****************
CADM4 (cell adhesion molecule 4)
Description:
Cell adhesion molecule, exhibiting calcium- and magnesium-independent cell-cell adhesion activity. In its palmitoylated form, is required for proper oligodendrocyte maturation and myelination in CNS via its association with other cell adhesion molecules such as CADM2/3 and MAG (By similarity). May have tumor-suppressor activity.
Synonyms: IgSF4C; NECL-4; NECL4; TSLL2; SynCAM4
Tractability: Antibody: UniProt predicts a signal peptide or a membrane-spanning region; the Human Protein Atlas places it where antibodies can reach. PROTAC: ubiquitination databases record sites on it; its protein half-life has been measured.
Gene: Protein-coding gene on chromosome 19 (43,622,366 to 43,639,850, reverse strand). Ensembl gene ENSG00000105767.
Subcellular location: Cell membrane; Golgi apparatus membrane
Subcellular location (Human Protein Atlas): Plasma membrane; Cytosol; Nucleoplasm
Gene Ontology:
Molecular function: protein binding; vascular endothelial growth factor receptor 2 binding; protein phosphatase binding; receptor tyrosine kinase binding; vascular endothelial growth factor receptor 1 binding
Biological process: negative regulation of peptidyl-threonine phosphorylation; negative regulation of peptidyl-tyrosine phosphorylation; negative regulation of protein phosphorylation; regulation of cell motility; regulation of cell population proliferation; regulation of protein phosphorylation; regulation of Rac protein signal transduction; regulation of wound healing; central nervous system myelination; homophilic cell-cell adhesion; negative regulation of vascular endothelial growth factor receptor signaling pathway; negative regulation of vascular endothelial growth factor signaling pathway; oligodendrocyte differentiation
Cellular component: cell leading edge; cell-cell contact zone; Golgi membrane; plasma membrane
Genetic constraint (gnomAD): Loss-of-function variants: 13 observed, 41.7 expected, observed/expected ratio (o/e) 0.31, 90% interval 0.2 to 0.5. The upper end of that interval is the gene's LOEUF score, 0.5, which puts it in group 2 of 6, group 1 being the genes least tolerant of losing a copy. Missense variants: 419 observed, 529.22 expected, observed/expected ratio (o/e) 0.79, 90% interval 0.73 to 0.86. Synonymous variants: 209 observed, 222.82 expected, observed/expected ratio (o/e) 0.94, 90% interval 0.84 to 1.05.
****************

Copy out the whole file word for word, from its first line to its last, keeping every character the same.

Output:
CADM4 (cell adhesion molecule 4)
Description:
Cell adhesion molecule, exhibiting calcium- and magnesium-independent cell-cell adhesion activity. In its palmitoylated form, is required for proper oligodendrocyte maturation and myelination in CNS via its association with other cell adhesion molecules such as CADM2/3 and MAG (By similarity). May have tumor-suppressor activity.
Synonyms: IgSF4C; NECL-4; NECL4; TSLL2; SynCAM4
Tractability: Antibody: UniProt predicts a signal peptide or a membrane-spanning region; the Human Protein Atlas places it where antibodies can reach. PROTAC: ubiquitination databases record sites on it; its protein half-life has been measured.
Gene: Protein-coding gene on chromosome 19 (43,622,366 to 43,639,850, reverse strand). Ensembl gene ENSG00000105767.
Subcellular location: Cell membrane; Golgi apparatus membrane
Subcellular location (Human Protein Atlas): Plasma membrane; Cytosol; Nucleoplasm
Gene Ontology:
Molecular function: protein binding; vascular endothelial growth factor receptor 2 binding; protein phosphatase binding; receptor tyrosine kinase binding; vascular endothelial growth factor receptor 1 binding
Biological process: negative regulation of peptidyl-threonine phosphorylation; negative regulation of peptidyl-tyrosine phosphorylation; negative regulation of protein phosphorylation; regulation of cell motility; regulation of cell population proliferation; regulation of protein phosphorylation; regulation of Rac protein signal transduction; regulation of wound healing; central nervous system myelination; homophilic cell-cell adhesion; negative regulation of vascular endothelial growth factor receptor signaling pathway; negative regulation of vascular endothelial growth factor signaling pathway; oligodendrocyte differentiation
Cellular component: cell leading edge; cell-cell contact zone; Golgi membrane; plasma membrane
Genetic constraint (gnomAD): Loss-of-function variants: 13 observed, 41.7 expected, observed/expected ratio (o/e) 0.31, 90% interval 0.2 to 0.5. The upper end of that interval is the gene's LOEUF score, 0.5, which puts it in group 2 of 6, group 1 being the genes least tolerant of losing a copy. Missense variants: 419 observed, 529.22 expected, observed/expected ratio (o/e) 0.79, 90% interval 0.73 to 0.86. Synonymous variants: 209 observed, 222.82 expected, observed/expected ratio (o/e) 0.94, 90% interval 0.84 to 1.05.